Joan Thomas is the author of four novels, most recently Five Wives, which won the 2019 Governor General’s Award for Fiction. Her first novel, Reading by Lightning, won the Amazon First Novel Award and a Commonwealth Writers’ Prize for Best First Book, and was longlisted for the International IMPAC Dublin Literary Award, among other honours. Curiosity, her second novel, was also nominated for the IMPAC Award and was longlisted for the Scotiabank Giller Prize. Her third novel, The Opening Sky, was a finalist for the Governor General’s Literary Award for Fiction. Thomas was the 2014 recipient of the Writers’ Trust Engel/Findley Prize for a writer in mid-career. She lives in Winnipeg.
In the tradition of The Poisonwood Bible and State of Wonder, a novel set in the rainforest of Ecuador about five women left behind when their missionary husbands are killed. Based on the shocking real-life events
In 1956, a small group of evangelical Christian missionaries and their families journeyed to the rainforest in Ecuador intending to convert the Waorani, a people who had never had contact with the outside world. The plan was known as Operation Auca. After spending days dropping gifts from an aircraft, the five men in the party rashly entered the “intangible zone.” They were all killed, leaving their wives and children to fend for themselves.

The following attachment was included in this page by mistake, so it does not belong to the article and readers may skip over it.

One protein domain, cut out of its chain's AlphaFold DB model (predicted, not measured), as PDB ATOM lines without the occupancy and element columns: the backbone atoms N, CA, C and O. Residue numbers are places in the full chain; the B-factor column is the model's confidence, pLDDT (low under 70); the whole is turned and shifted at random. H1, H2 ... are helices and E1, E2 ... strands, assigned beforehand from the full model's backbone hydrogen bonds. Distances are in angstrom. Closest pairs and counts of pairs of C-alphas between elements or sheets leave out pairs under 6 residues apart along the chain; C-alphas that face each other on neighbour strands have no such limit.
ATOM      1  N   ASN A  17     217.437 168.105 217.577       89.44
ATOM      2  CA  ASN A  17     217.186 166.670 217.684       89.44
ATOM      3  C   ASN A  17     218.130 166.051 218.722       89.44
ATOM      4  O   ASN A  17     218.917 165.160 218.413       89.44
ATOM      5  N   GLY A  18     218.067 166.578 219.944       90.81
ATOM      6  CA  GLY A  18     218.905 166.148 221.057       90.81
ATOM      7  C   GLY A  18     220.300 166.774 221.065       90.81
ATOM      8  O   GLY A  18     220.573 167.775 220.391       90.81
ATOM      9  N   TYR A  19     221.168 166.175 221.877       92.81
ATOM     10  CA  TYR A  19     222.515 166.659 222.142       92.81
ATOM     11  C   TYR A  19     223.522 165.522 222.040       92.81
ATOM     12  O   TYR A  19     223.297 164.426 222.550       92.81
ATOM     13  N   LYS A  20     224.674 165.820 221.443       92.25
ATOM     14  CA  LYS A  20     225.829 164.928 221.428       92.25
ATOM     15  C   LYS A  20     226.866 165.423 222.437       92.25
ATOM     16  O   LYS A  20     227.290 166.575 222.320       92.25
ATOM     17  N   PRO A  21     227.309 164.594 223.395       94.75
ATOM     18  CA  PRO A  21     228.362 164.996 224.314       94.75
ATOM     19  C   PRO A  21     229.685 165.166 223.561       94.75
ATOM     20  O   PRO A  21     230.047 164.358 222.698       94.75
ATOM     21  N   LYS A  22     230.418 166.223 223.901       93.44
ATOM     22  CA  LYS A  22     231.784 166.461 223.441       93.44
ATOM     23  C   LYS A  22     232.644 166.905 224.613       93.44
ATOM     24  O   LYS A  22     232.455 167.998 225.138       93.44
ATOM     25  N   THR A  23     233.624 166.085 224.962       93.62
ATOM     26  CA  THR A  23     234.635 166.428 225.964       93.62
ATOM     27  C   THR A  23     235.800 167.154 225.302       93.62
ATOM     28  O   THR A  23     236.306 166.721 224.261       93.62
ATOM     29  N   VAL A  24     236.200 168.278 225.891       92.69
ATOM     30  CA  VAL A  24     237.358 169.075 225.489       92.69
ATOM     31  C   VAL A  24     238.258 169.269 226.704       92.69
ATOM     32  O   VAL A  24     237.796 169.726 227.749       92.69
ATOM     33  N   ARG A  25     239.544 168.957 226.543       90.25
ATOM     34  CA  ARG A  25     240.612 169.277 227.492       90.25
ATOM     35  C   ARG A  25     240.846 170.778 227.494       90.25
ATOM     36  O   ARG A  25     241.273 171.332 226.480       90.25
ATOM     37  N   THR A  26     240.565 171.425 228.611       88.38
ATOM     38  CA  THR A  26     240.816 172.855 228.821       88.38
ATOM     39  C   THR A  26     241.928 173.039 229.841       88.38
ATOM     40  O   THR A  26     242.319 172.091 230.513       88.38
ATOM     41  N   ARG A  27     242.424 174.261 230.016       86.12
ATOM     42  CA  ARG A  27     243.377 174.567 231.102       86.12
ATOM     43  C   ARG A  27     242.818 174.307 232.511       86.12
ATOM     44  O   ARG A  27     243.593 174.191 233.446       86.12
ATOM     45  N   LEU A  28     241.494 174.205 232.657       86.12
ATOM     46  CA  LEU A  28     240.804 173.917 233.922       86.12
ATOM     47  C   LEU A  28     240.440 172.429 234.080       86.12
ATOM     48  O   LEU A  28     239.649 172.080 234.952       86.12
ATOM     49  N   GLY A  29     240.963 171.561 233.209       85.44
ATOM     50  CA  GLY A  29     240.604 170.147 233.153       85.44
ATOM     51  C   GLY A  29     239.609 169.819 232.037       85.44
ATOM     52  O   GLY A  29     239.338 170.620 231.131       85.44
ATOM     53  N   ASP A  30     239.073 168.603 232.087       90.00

Five Wives is the fictionalized account of the real-life women who were left behind, and their struggles – with grief, with doubt, and with each other – as they continued to pursue their evangelical mission in the face of the explosion of fame that followed their husbands’ deaths.
Five Wives is a riveting, often wrenching story of evangelism and its legacy, teeming with atmosphere and compelling characters and rich in emotional impact.